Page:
American women saved sick and wounded Doughboys during the First World War. But what do you know about them?
Here is a novel, historically researched, that tells a story all women will be proud of. HEROIC MEASURES by Jo-Ann Power is a critically acclaimed work, thoroughly documented, that tells a story of women who left home, when to do so was extraordinary. Here is the background and the new link to Jo-Ann's site on the USA's National World War One Centennial site!
|Jo-Ann and her husband in Chateau-Thierry|
on one of their research trips to American World War One battle sites.
When United States Congress declared war in April 1917, the United States had a standing army of only 200,00 men. To fight against a seasoned enemy in the war-torn trenches and forests of Europe, the country needed at least a million men—and a medical corps to care for their sick and wounded.
|Caring for wounded, Base Hospital Johns Hopkins Unit, France|
With only 403 nurses in the Army Nurse Corps [ANC] when the war began, the Surgeon General called for volunteers. Women in hospitals and private duty as well as many in training responded. Those already staffing hospitals could join the ANC through the Army’s newly established base hospital system and through the American Red Cross.
Beginning in 1917 through the end of the war a year and a half later, more than 22,400 American women left their homes and their families to join the Army Nurse Corps. Most had never traveled beyond their hometown. Few had ever visited a foreign land. More than 10,000 sailed from American ports amid blackouts through U-boat-infested waters. They slept in hammocks, trudged through knee-deep mud, lived in wooden barracks—and sometimes even washed their hair in their own helmets. Enduring rain and snow, disease and danger from bombardment, they nursed more than 320,000 American soldiers sick and wounded.
|The cover shows a British captain and an American flyer in proper uniforms!|
Both are characters, along with the heroine Gwen Spencer in the novel!
Buy Link to digital and print at Amazon
They worked in base hospital wards approximately 50 miles behind the front lines. Some worked in field hospitals closer to those in combat. Others worked in tents and bombed-out churches, their patients brought in on rickety ambulances and laid down on beds of hay. In mobile surgical units a mile or two from the advancing soldiers, they worked in teams with doctors to provide emergency treatment to critically wounded Doughboys. They treated soldiers with gunshot and shrapnel wounds, gangrene and septicemia, poison gas burns, infections like trench foot, exposure and “shell shock” that we now term PTSD.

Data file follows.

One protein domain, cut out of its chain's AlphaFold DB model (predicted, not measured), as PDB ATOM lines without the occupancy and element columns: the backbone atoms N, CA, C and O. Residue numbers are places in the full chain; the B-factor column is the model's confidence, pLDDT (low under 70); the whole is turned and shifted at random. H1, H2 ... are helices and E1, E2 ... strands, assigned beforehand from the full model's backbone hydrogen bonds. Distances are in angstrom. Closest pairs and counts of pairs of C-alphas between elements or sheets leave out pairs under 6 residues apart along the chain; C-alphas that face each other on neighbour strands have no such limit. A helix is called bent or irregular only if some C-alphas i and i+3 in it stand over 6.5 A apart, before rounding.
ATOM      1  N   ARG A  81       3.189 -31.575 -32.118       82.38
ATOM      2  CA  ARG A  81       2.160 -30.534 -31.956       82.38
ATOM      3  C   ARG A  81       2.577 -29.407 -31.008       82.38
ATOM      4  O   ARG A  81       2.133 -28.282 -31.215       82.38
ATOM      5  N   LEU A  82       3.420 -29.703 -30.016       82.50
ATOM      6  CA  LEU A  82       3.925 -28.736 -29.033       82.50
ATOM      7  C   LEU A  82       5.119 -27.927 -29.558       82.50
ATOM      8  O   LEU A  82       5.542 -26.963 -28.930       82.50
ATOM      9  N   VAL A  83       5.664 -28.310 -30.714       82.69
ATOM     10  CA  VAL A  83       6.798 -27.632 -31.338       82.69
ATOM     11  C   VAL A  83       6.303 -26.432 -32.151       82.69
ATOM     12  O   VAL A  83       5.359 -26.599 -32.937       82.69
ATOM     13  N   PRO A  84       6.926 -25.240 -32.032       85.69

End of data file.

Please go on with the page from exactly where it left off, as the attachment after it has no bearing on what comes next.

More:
For this service, these women held no rank. They received half what an Army private was paid. But like their male comrades in arms, they had volunteered for the duration of the conflict, however long that would last.
|Operating Room, nurses and doctors. National WWI Museum photo.|
At the start of American involvement, they worked twelve-hour shifts. By the war’s end as the fighting grew more intense and casualties multiplied, they often labored round the clock. Many suffered from exhaustion. Some fell ill themselves. Many died of pneumonia, ear infections, dreaded Spanish influenza and more. A few died in automobile accidents and air raids. None died of combat related injuries.
Most returned home and were discharged from the ANC. Many resumed their work in civilian posts. Twenty-seven nurses received United States service medals for their bravery and dedication. Dozens more received medals from Great Britain, France, Belgium and other allies.
|American cemetery at St. Mihiel, France where many nurses|
are buried. This is Jo-Ann's photo.
More than 200 nurses gave the ultimate sacrifice. Many remain in repose in foreign soil next to the men they fought to save. Beneath the same white marble crosses as their male comrades in our American cemeteries, they rest at peace beneath the lovely Linden trees.
In the 1980s, author Jo-Ann Power began to research in museums and archives the lives of these heroic women. In 2013, she published her historical fiction about a group of nurses who volunteered. HEROIC MEASURES is for sale in digital and print.
Yesterday, she inaugurated the section of the National World War One Centennial site about the Army Nurse Corps. World War I Army Nurse Corps Putting all her research to work in a new way for the Centennial Commission, Power recounts the nurses’ challenges, their exploits and their triumphs. Do marvel at their courage to travel so far and endure so much to salve the wounds of war, heal the sick and comfort the dying. Do applaud these women who, like others afterward, declared that war’s horrors must end—and that this conflict, this Great War, should be "the war to end all wars."
Read more about HEROIC MEASURES here.
Now, she invites anyone who has photos, letters, documents about a family member or friend or acquaintance to contact her so that she can put them up on the site for all Americans and everyone around the world to see, admire and honor.